Diabetes in cats: possible causes
In addition to the inheritance risk, certain breeds of cats may be more likely to be affected by diabetes than others. The Burmese cat is one of the endangered breeds. Obese cats are more at risk than normal-weight cats, and diabetes is more common in neutered cats and cats over six years of age.
Improper feeding, for example with sugary feed, can also promote the disease. In addition, problems with the pancreas and other hormonal glands, as well as the administration of various medications, can cause diabetes in cats. If you notice any of the following symptoms in your cat, you should see a veterinarian.
Symptoms of cat diabetes: you should pay attention to these signs
Diabetes in cats often goes undetected for a long time, as the disease manifests itself only at the beginning with weak symptoms. Therefore, be sensitive to even small changes that you notice in your cat's behavior. Increased drinking of water and frequent withdrawal of urine can, for example, indicate an increased blood sugar level.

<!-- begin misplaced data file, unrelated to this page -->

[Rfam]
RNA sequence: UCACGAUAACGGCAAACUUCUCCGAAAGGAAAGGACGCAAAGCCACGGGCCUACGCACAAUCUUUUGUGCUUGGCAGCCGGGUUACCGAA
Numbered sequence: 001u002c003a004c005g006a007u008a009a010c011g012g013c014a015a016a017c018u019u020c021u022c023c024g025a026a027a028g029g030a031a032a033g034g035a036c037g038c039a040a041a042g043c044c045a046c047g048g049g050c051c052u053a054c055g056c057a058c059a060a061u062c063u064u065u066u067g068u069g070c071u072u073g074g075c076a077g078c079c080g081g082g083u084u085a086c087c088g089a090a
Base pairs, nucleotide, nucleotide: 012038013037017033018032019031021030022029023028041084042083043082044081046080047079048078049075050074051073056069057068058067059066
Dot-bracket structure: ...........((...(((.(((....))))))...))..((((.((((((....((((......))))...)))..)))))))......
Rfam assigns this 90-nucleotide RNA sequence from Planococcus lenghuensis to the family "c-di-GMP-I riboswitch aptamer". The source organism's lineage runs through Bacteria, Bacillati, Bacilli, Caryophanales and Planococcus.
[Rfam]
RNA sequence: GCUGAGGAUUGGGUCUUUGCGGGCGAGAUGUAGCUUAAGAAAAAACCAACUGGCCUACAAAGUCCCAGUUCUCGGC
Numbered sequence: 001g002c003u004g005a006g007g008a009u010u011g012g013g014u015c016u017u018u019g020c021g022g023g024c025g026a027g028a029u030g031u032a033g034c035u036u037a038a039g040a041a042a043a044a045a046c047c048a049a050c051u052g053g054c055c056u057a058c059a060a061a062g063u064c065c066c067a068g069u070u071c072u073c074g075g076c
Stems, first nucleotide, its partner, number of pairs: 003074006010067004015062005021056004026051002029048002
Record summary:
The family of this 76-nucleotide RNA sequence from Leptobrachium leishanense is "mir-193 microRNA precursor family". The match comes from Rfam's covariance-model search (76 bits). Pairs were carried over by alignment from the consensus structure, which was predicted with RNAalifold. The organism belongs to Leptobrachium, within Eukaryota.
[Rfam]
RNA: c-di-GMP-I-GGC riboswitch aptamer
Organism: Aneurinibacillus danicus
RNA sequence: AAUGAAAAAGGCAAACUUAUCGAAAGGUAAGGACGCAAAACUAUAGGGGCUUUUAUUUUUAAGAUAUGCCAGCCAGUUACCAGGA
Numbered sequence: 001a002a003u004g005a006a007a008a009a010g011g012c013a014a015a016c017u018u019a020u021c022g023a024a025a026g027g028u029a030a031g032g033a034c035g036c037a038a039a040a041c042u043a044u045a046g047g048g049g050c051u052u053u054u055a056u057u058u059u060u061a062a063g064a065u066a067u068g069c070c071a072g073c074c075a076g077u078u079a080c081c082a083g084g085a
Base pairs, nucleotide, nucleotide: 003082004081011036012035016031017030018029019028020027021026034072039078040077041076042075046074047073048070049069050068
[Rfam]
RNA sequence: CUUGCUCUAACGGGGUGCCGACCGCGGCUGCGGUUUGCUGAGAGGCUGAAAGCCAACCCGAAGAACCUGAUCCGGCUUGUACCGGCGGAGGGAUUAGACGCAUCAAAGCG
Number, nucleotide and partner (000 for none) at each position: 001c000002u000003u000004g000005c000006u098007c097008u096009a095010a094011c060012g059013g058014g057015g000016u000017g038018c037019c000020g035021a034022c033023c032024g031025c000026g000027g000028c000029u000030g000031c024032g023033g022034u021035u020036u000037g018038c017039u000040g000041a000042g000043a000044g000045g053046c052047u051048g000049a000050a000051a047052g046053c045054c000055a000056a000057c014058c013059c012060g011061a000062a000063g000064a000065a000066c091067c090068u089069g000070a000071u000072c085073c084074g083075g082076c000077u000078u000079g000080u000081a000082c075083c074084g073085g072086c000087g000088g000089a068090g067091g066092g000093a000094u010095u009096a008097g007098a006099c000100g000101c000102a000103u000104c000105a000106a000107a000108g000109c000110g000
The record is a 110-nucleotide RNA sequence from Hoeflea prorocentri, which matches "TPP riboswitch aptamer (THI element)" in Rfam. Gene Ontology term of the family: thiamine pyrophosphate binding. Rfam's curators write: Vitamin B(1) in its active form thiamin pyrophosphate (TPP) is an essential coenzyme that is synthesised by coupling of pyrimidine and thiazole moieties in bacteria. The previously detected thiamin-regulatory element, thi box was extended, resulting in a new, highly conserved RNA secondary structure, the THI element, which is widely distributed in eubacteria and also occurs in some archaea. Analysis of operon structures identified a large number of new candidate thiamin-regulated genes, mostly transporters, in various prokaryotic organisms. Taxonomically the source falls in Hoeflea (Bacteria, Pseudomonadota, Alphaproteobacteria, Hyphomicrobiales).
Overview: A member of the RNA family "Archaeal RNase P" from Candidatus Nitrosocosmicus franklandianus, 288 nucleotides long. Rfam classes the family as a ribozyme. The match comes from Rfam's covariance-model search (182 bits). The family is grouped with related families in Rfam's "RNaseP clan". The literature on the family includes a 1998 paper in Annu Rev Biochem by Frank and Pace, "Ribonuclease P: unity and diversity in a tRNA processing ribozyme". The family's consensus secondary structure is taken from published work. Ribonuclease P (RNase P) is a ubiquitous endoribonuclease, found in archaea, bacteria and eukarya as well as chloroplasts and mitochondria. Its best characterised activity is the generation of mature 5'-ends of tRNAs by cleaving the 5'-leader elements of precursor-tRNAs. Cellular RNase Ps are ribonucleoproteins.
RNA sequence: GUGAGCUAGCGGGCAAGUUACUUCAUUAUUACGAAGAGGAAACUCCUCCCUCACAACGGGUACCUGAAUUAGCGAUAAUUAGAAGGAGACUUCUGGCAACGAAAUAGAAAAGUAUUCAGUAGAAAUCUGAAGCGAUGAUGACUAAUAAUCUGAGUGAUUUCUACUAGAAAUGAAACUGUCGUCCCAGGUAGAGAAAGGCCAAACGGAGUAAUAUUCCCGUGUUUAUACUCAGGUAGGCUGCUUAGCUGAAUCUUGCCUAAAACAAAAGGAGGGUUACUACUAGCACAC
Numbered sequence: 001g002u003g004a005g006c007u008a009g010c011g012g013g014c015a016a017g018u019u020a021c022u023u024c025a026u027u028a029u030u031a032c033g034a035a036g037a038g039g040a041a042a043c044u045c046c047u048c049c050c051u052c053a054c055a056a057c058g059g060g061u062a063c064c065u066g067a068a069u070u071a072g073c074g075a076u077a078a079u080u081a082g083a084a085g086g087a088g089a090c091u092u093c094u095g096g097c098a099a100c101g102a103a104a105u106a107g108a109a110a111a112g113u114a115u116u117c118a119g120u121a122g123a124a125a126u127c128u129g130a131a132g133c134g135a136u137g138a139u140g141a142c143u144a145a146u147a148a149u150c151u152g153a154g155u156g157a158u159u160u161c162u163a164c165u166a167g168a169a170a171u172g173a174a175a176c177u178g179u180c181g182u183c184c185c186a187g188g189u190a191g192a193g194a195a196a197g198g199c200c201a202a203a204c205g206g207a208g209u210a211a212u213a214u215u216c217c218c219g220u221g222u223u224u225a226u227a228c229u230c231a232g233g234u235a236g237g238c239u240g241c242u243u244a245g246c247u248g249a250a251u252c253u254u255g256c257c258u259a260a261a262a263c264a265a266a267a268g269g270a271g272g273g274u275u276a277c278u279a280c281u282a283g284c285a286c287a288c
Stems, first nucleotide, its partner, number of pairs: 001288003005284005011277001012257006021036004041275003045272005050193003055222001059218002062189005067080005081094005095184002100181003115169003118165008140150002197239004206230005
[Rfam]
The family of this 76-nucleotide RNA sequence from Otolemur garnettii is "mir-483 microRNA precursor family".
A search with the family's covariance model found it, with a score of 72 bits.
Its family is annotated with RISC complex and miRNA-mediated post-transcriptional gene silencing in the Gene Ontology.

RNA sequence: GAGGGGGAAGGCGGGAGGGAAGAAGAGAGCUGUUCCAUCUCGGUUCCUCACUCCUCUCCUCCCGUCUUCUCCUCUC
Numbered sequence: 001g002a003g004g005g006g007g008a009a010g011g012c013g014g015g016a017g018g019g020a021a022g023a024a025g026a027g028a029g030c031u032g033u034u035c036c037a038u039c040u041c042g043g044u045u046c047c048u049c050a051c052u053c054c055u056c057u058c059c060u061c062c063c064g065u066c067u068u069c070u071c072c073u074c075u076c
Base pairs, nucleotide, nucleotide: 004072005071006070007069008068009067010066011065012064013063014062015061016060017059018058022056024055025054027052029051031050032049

Dull, shaggy fur, fatigue and listlessness can also occur in the animal. Cats with diabetes are often craving while still losing weight. Some velvet paws show weakness in hind legs and difficult wound healing. It becomes dangerous if you discover the following symptoms in your cat:
Acute symptoms where you should see a veterinarian immediately
In the event of life-threatening changes in blood sugar levels, the cat must be treated immediately by a veterinarian. Signs of this can be conspicuous apathy, vomiting and confusion. Warning: Your cat may be at risk of drying out. You can recognize these by dry mucous membranes, and with a simple test: Use your fingers to form a skin fold on your cat. If it doesn't straighten up immediately after letting go, the cat is very likely to dry out. In case of low blood sugar, restlessness, muscle tremors, cramps and paralysis can also occur.